The power of all languages is the ability to generate an infinite variety of unique, meaningful messages that communicate.
The fact that those strings of words can range from nonsensical to brilliant plagues writers who hover over every syllable searching for the only word that will do. Not all messages are of equal value.
The perfect sentence and phrase remain elusive for writers, and what frustrates us most is that the skill of writing is so difficult to improve. One often feels as if there is no method and that you are either a good or bad writer. For every piece of advice out there, you can find the exact opposite, and the study of usage and grammar will only get you so far. Pull open an average book on how to improve your writing, and it's mind numbing.
As far as formal study of the language goes, The Elements of Style (1918), by William Strunk, Jr. and E. B. White, remains the best tutorial by most standards, but simply memorizing the book will not make you a great writer, a better writer certainly.
But the sense and sound of language in writing only comes through two routes: reading and writing. The real arena for practice is intense reading combined with intent writing.
An example here will show the elegance and beauty of the greatest writer of our time, Toni Morrison in Beloved, speaking of two distinct kinds of loneliness:
There is a loneliness that can be rocked. Arms crossed, knees drawn up, holding, holding on, this motion, unlike a ship's, smooths and contains the rocker. It's an inside kind--wrapped tight like skin. Then there is the loneliness that roams. No rocking can hold it down. It is alive. On its own. A dry and spreading thing that makes the sound of one's own feet going seem to come from a far-off place.
In such little space and sparing language, Morrison accomplishes the magical. The beauty of the language, image, and idea is divine. While Morrison gained skill through the study of literature and writing, likely she acquired her eloquant style through quiet moments with intense books.
Proof is in the results
This knowledge of how to hone writing skills is intuitive, but we often look for an easier route. Wouldn't it be nice if we could just listen to an audio book that tells us how to write beautifully.
Research, however, reinforces the nature of true learning, pointing to the cognitive connections between the two processes, reading and writing.
Reading involves the cognitive processes of parsing and interpreting language and writing requires production. However, in the mind they are closely related, says Vicki A. Jacobs:
The cognitive processes involved in the stages of comprehension (prereading, guided reading, and postreading) are virtually the same as the cognitive processes involved in the three inquiry stages that promote effective composition. Both reading-to-learn and writing-to-learn are meaning-making activities that result in understanding—a central goal of content-based instruction.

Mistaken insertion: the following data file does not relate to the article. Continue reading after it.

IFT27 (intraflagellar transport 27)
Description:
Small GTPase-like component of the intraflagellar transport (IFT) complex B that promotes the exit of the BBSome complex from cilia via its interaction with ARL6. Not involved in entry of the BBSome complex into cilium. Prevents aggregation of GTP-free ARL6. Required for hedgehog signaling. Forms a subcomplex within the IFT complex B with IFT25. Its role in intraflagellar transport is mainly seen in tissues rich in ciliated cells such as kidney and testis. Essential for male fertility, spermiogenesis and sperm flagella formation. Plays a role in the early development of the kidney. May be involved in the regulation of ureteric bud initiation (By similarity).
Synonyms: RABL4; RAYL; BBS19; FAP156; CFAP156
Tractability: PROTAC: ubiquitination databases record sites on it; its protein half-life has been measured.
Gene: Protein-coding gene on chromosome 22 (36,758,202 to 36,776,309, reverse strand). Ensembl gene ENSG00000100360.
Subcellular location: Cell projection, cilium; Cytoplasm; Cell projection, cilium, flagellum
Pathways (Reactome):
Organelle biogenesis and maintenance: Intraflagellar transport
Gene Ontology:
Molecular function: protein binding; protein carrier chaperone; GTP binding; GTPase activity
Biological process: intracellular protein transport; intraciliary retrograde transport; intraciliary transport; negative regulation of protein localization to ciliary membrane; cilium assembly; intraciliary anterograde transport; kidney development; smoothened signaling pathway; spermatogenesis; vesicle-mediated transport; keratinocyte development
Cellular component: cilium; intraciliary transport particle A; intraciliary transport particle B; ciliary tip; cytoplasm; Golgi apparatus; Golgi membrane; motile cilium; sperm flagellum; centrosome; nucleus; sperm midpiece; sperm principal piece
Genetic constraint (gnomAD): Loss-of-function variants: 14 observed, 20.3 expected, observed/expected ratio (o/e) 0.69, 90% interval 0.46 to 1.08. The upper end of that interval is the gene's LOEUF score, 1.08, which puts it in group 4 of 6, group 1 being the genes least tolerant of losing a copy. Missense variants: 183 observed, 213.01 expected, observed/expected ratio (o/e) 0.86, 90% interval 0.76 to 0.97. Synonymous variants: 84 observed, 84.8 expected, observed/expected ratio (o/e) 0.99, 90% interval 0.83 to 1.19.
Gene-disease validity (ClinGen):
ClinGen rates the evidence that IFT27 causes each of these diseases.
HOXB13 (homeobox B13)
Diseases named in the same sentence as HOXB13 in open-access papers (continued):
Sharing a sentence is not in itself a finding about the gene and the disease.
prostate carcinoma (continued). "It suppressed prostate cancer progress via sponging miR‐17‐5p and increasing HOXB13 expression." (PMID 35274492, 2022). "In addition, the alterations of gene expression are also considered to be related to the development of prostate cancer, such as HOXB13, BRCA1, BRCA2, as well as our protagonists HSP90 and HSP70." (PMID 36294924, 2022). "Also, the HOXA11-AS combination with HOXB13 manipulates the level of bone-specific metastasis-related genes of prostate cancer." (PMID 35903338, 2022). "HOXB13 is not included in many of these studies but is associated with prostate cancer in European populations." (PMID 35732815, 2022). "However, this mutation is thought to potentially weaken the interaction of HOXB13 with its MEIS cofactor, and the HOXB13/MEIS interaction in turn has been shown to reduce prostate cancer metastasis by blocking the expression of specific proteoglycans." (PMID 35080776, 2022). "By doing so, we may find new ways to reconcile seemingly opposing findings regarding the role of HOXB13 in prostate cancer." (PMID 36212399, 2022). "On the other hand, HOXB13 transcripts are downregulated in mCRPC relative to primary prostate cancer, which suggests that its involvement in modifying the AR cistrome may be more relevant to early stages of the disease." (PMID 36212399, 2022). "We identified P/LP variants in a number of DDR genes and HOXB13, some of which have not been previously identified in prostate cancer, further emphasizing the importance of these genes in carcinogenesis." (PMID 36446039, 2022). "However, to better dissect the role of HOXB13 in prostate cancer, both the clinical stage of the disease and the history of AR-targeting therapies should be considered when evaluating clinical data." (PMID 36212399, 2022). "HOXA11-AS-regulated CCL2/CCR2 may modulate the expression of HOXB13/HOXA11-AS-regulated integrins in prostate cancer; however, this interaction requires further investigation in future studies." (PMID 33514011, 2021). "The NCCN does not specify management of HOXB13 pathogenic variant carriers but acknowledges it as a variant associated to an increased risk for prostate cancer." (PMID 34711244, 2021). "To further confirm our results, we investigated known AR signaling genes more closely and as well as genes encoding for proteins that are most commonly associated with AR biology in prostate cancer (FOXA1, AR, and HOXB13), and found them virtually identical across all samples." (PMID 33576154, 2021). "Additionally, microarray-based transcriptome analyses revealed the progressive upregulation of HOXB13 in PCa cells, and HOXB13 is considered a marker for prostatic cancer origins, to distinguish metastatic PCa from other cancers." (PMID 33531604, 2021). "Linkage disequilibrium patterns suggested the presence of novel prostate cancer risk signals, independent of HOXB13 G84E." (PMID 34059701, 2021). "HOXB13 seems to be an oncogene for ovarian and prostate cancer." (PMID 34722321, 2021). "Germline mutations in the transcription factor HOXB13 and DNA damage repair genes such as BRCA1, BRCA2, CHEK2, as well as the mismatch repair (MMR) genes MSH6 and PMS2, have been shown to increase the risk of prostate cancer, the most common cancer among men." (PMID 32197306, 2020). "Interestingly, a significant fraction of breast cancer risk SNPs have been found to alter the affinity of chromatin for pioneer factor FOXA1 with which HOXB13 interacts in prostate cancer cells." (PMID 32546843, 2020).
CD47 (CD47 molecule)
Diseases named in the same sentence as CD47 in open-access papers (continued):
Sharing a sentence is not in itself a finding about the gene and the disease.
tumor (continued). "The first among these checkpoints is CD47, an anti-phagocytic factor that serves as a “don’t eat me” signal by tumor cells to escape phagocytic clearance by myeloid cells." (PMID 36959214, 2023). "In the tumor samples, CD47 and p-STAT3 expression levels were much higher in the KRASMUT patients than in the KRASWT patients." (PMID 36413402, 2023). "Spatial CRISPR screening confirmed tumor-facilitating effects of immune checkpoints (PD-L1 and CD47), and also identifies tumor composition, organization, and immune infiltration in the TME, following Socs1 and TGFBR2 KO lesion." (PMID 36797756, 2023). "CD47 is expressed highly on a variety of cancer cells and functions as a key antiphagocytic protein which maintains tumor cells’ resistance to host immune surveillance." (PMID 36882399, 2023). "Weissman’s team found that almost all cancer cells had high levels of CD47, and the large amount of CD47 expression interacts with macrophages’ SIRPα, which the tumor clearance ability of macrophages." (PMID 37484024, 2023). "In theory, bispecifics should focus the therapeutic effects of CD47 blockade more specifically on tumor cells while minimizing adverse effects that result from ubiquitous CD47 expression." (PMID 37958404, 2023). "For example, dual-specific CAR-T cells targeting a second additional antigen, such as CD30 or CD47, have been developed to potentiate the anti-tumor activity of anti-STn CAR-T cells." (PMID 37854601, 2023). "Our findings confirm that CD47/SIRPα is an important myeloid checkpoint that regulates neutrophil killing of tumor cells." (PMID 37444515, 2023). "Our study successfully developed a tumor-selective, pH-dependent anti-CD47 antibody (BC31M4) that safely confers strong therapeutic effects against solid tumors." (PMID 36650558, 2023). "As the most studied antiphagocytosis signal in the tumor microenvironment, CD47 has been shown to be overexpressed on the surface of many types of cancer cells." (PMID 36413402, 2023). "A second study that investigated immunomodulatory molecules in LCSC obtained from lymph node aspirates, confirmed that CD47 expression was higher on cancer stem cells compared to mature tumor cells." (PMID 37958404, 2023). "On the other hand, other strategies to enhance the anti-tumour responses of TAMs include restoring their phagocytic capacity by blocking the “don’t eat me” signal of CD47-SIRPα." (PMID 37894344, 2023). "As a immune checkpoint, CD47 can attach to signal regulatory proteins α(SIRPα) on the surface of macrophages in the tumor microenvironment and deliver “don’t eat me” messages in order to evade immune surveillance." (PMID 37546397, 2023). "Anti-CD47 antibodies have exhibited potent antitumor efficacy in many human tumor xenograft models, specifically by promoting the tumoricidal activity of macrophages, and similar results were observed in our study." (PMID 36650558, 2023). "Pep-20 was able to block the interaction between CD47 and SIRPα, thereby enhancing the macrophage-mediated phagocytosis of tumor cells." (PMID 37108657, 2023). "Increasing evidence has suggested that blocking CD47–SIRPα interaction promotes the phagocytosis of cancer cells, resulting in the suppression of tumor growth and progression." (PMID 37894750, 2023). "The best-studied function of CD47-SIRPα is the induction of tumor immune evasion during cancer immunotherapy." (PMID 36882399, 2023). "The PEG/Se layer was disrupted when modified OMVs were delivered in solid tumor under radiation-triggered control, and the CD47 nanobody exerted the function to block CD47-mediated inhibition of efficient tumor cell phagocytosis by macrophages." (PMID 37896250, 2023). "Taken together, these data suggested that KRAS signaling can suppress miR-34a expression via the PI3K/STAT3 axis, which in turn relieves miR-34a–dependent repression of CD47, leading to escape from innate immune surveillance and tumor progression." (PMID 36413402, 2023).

When Jacobs to comprehension, she describes reading processes, and composition refers to phases of writing. She notes that benefits are reciprocal in that reading reinforces writing and vice versa.
Jacob's truths correspond with my own experience when I discovered the power of reading in high school with Orwell's The Animal Farm. After reading little for four years, suddenly my mind and writing took off as I began to read voraciously. I didn't notice until later, but my grades in college increased sharply as well, just by reading good books, starting with the classics. My grades went up because my writing and thinking had improved.
Writers greater than I affirm this truth. William Faulkner, with his complex gothic style and power, tells writers that to be successful:
Read, read, read. Read everything -- trash, classics, good and bad, and see how they do it. Just like a carpenter who works as an apprentice and studies the master. Read! You'll absorb it.
Nothing gives a writer a feel for the flavor of the language like reading, and Faulkner suggests that reading garbage can be as valuable as reading gems because you can see the brilliant alongside the insipid. The key is to learn from both.
One of the most prolific writer's of our times, Stephen King counsels the same: “If you don't have time to read, you don't have the time (or the tools) to write. Simple as that.” Lack of reading robs writers of the tools of the craft, leading to poor, average, and just plain boring writing.
The two most essential tips for improving your writing:
There is just no way around the work, and in this case the work is enjoyable. If you don't know where to start, go with the classics. Or, if that isn't your style, services like Goodreads are a lot of fun. You share your favorite books and get ideas from others on what to read next. It is a readers paradise.
Also, share ideas with friends and family, ask librarians, read prize winners (The Pulitzer and Booker Prize winners are my favorite).
These tips are guaranteed to help, and they do not only apply to creative writers, but to anyone who writes ... that means you.
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By Darin L. Hammond
Writer for ZipMinis and owns ZipMinis Freelance Writing.
Darin Publishes across the web on sites like Technorati
BC Blog, and Social Media Today.